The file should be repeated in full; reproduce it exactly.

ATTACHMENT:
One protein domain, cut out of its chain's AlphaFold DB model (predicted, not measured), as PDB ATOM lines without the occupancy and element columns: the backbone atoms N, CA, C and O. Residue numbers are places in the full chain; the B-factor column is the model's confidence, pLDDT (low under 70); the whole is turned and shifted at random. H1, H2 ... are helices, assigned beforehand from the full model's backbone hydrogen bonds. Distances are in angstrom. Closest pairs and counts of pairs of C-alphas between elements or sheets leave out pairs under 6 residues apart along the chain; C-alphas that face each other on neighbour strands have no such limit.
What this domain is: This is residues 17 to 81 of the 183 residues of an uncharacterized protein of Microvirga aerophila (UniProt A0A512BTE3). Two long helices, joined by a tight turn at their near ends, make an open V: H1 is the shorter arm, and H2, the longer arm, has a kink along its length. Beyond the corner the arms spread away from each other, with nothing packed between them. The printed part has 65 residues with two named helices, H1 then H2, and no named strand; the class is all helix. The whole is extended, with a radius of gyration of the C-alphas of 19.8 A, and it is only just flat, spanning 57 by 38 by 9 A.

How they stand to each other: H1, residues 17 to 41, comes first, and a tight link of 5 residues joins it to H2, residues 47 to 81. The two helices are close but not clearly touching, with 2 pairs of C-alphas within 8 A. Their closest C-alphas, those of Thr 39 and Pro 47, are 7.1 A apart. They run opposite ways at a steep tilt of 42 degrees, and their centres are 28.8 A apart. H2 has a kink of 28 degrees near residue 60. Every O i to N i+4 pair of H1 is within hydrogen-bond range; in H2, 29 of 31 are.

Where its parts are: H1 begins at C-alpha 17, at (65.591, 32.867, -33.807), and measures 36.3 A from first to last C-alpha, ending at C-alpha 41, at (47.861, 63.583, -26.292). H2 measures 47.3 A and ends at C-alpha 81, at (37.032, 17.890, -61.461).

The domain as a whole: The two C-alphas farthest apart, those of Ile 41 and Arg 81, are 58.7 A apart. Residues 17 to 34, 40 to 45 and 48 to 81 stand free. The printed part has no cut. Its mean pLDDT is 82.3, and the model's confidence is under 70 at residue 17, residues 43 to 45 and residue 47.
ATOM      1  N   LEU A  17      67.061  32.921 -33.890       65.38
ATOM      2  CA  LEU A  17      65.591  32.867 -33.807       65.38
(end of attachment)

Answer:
One protein domain, cut out of its chain's AlphaFold DB model (predicted, not measured), as PDB ATOM lines without the occupancy and element columns: the backbone atoms N, CA, C and O. Residue numbers are places in the full chain; the B-factor column is the model's confidence, pLDDT (low under 70); the whole is turned and shifted at random. H1, H2 ... are helices, assigned beforehand from the full model's backbone hydrogen bonds. Distances are in angstrom. Closest pairs and counts of pairs of C-alphas between elements or sheets leave out pairs under 6 residues apart along the chain; C-alphas that face each other on neighbour strands have no such limit.
What this domain is: This is residues 17 to 81 of the 183 residues of an uncharacterized protein of Microvirga aerophila (UniProt A0A512BTE3). Two long helices, joined by a tight turn at their near ends, make an open V: H1 is the shorter arm, and H2, the longer arm, has a kink along its length. Beyond the corner the arms spread away from each other, with nothing packed between them. The printed part has 65 residues with two named helices, H1 then H2, and no named strand; the class is all helix. The whole is extended, with a radius of gyration of the C-alphas of 19.8 A, and it is only just flat, spanning 57 by 38 by 9 A.

How they stand to each other: H1, residues 17 to 41, comes first, and a tight link of 5 residues joins it to H2, residues 47 to 81. The two helices are close but not clearly touching, with 2 pairs of C-alphas within 8 A. Their closest C-alphas, those of Thr 39 and Pro 47, are 7.1 A apart. They run opposite ways at a steep tilt of 42 degrees, and their centres are 28.8 A apart. H2 has a kink of 28 degrees near residue 60. Every O i to N i+4 pair of H1 is within hydrogen-bond range; in H2, 29 of 31 are.

Where its parts are: H1 begins at C-alpha 17, at (65.591, 32.867, -33.807), and measures 36.3 A from first to last C-alpha, ending at C-alpha 41, at (47.861, 63.583, -26.292). H2 measures 47.3 A and ends at C-alpha 81, at (37.032, 17.890, -61.461).

The domain as a whole: The two C-alphas farthest apart, those of Ile 41 and Arg 81, are 58.7 A apart. Residues 17 to 34, 40 to 45 and 48 to 81 stand free. The printed part has no cut. Its mean pLDDT is 82.3, and the model's confidence is under 70 at residue 17, residues 43 to 45 and residue 47.
ATOM      1  N   LEU A  17      67.061  32.921 -33.890       65.38
ATOM      2  CA  LEU A  17      65.591  32.867 -33.807       65.38